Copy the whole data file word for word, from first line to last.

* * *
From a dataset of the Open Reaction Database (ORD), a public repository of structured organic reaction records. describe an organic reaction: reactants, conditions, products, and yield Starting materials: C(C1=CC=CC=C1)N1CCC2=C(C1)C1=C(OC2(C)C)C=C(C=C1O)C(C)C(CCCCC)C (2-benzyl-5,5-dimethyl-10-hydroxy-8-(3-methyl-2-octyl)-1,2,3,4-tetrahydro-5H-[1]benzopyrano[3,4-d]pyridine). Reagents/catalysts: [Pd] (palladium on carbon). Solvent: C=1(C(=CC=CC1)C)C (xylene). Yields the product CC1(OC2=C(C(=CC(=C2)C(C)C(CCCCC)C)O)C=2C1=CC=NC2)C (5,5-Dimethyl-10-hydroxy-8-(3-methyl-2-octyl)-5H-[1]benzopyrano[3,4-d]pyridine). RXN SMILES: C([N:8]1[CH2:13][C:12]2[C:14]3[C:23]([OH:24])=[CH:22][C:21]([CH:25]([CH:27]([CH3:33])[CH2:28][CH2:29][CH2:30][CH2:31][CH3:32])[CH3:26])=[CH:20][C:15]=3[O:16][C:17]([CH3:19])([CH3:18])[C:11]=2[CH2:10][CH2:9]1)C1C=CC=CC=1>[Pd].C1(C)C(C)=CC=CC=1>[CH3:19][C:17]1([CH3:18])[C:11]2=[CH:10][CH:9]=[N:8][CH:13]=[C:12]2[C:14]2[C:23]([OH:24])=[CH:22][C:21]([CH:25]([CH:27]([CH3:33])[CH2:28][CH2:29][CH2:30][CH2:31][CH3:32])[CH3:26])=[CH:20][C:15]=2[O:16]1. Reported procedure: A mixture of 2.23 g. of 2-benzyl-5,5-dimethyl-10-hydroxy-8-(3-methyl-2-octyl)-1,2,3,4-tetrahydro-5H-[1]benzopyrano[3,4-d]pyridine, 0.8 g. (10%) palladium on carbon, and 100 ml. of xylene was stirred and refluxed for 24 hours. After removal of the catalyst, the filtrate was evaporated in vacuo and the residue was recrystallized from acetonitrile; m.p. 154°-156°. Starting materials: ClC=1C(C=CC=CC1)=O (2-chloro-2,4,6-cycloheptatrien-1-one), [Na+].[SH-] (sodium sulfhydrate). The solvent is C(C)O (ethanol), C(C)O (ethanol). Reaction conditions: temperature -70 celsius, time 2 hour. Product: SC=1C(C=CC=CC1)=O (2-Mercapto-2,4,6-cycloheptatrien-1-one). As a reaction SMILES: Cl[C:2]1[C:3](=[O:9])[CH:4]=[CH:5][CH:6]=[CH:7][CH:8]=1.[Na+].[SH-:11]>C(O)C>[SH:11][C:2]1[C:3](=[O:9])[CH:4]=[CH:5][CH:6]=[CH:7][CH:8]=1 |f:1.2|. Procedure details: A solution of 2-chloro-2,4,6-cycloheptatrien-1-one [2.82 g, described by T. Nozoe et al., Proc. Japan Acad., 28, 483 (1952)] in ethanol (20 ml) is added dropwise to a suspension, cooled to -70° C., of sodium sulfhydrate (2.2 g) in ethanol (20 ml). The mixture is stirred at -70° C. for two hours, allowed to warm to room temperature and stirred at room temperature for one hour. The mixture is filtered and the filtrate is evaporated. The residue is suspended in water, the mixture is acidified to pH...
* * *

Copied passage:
From a dataset of the Open Reaction Database (ORD), a public repository of structured organic reaction records. describe an organic reaction: reactants, conditions, products, and yield Starting materials: C(C1=CC=CC=C1)N1CCC2=C(C1)C1=C(OC2(C)C)C=C(C=C1O)C(C)C(CCCCC)C (2-benzyl-5,5-dimethyl-10-hydroxy-8-(3-methyl-2-octyl)-1,2,3,4-tetrahydro-5H-[1]benzopyrano[3,4-d]pyridine). Reagents/catalysts: [Pd] (palladium on carbon). Solvent: C=1(C(=CC=CC1)C)C (xylene). Yields the product CC1(OC2=C(C(=CC(=C2)C(C)C(CCCCC)C)O)C=2C1=CC=NC2)C (5,5-Dimethyl-10-hydroxy-8-(3-methyl-2-octyl)-5H-[1]benzopyrano[3,4-d]pyridine). RXN SMILES: C([N:8]1[CH2:13][C:12]2[C:14]3[C:23]([OH:24])=[CH:22][C:21]([CH:25]([CH:27]([CH3:33])[CH2:28][CH2:29][CH2:30][CH2:31][CH3:32])[CH3:26])=[CH:20][C:15]=3[O:16][C:17]([CH3:19])([CH3:18])[C:11]=2[CH2:10][CH2:9]1)C1C=CC=CC=1>[Pd].C1(C)C(C)=CC=CC=1>[CH3:19][C:17]1([CH3:18])[C:11]2=[CH:10][CH:9]=[N:8][CH:13]=[C:12]2[C:14]2[C:23]([OH:24])=[CH:22][C:21]([CH:25]([CH:27]([CH3:33])[CH2:28][CH2:29][CH2:30][CH2:31][CH3:32])[CH3:26])=[CH:20][C:15]=2[O:16]1. Reported procedure: A mixture of 2.23 g. of 2-benzyl-5,5-dimethyl-10-hydroxy-8-(3-methyl-2-octyl)-1,2,3,4-tetrahydro-5H-[1]benzopyrano[3,4-d]pyridine, 0.8 g. (10%) palladium on carbon, and 100 ml. of xylene was stirred and refluxed for 24 hours. After removal of the catalyst, the filtrate was evaporated in vacuo and the residue was recrystallized from acetonitrile; m.p. 154°-156°. Starting materials: ClC=1C(C=CC=CC1)=O (2-chloro-2,4,6-cycloheptatrien-1-one), [Na+].[SH-] (sodium sulfhydrate). The solvent is C(C)O (ethanol), C(C)O (ethanol). Reaction conditions: temperature -70 celsius, time 2 hour. Product: SC=1C(C=CC=CC1)=O (2-Mercapto-2,4,6-cycloheptatrien-1-one). As a reaction SMILES: Cl[C:2]1[C:3](=[O:9])[CH:4]=[CH:5][CH:6]=[CH:7][CH:8]=1.[Na+].[SH-:11]>C(O)C>[SH:11][C:2]1[C:3](=[O:9])[CH:4]=[CH:5][CH:6]=[CH:7][CH:8]=1 |f:1.2|. Procedure details: A solution of 2-chloro-2,4,6-cycloheptatrien-1-one [2.82 g, described by T. Nozoe et al., Proc. Japan Acad., 28, 483 (1952)] in ethanol (20 ml) is added dropwise to a suspension, cooled to -70° C., of sodium sulfhydrate (2.2 g) in ethanol (20 ml). The mixture is stirred at -70° C. for two hours, allowed to warm to room temperature and stirred at room temperature for one hour. The mixture is filtered and the filtrate is evaporated. The residue is suspended in water, the mixture is acidified to pH...